Professor Li Liu examining ancient starch grains. Credit: L.A. Cicero.

Professor Li Liu examining ancient starch grains. Credit: L.A. Cicero.

Archaeologists at Stanford University have analyzed residues from 13,000-year-old stone mortars found in the Raqefet Cave, a Natufian graveyard site located near Haifa, Israel. Remarkably, the results suggest that the residues are the byproduct of ancient beer-brewing operations. Judging from the timeline, the discovery means that humans had been brewing beer long before they were baking bread, or cultivating cereals for that matter.

“This accounts for the oldest record of man-made alcohol in the world,” said Li Liu, a professor of Chinese archaeology at Stanford.

Agriculture ushered in a new age in the timeline of human evolution. With a stable supply of food and a permanent roof over their heads, humans were free to engage in other pursuits, such as brewing beer. However, the ancient residues retrieved from the cave in Israel — which include starch and microscopic plant particles known as phytolith, typically encountered in the transformation of wheat and barley to booze — paint a totally different history.

“This discovery indicates that making alcohol was not necessarily a result of agricultural surplus production, but it was developed for ritual purposes and spiritual needs, at least to some extent, prior to agriculture,” Liu said.

Liu and colleague were not looking for traces of alcohol. Instead, they were trying to piece together what the diets of the local people who inhabited the ancient cave looked like. The oldest evidence of bread making comes from another Natufian site in east Jordan, estimated to be 11,600 to 14,600 years old. But the beer-brewing evidence reported in the new study could be from 11,700 to 13,700 years old.

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Previously, the team investigated 5,000-year-old beer-brewing tools in China, the earliest such tools found in that part of the world. Both the ancient Chinese and Natufian beers looked and tasted radically different from the modern variety. Natufian beer, for instance, probably resembled porridge or thin gruel, said Jiajing Wang, co-author of the new study and a doctoral student in the Department of East Asian Languages and Cultures at Stanford.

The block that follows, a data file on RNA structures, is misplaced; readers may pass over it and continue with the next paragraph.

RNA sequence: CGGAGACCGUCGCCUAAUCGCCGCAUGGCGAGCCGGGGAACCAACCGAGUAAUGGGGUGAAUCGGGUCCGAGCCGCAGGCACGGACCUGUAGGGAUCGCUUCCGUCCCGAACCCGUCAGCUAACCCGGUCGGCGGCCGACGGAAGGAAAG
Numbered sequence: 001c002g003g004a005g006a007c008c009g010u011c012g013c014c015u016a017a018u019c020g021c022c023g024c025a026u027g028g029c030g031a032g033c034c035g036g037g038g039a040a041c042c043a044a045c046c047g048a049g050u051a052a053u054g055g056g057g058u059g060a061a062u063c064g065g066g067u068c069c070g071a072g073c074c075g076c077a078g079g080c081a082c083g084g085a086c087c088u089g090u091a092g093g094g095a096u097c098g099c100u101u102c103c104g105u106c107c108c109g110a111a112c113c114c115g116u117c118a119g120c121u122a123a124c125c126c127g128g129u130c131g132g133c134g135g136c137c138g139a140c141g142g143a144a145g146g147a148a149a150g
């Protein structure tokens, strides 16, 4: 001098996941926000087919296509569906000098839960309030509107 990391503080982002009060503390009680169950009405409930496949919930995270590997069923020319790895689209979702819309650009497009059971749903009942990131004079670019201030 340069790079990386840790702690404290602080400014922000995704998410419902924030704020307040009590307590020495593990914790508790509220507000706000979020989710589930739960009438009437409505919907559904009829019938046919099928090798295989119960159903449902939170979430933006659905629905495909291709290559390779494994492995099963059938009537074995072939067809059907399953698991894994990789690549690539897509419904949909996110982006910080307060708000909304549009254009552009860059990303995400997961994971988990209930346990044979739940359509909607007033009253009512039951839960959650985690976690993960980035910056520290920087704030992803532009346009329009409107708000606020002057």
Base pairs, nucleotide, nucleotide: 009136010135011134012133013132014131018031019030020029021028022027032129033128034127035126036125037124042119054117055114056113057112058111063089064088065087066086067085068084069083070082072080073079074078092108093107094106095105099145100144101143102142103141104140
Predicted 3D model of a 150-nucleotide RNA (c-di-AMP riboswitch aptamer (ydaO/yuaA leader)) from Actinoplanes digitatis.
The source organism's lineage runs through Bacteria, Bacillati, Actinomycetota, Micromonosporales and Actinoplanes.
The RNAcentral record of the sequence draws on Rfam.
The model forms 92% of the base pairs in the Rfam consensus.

The team believes that the Natufians employed a three-stage brewing process. In the first step, starch of wheat or barley would have been turned into malt by germinating the grains in water, before draining, drying, and storing them. In the second step, the malt would be mashed and heated. Finally, the whole concoction would be left to ferment with airborne, wild yeast.

Microscopic traces of ancient starches extracted from the Raqefet Cave (left) are compared to starches replicated in the lab. Credit: Courtesy Li Liu.

Microscopic traces of ancient starches extracted from the Raqefet Cave (left) are compared to starches replicated in the lab. Credit: Courtesy Li Liu.

To test their hypothesis, the researchers recreated each of the steps that the Natufians might have taken to brew their beer. The team then compared their starch, which changed during the brewing process, to the ancient variety that the scientists had discovered in the cave in Israel. The results show very clear similarities. What’s more, the ancient stone mortar had similar wear and markings as the equipment used in the lab to pound and crush grain seeds.

The findings suggest ancient brewing was an important part of Natufian rituals, whose culture incorporated fairly sophisticated technological innovations and social hierarchies. In time, beer brewing achieved ‘mainstream’ status as grain became more available following the advent of agriculture. It’s funny to contemplate, nevertheless, that beer precedes bread and, in some cultures, may have been the primary motivator to cultivate cereals.

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The findings appeared in the Journal of Archaeological Science: Reports.

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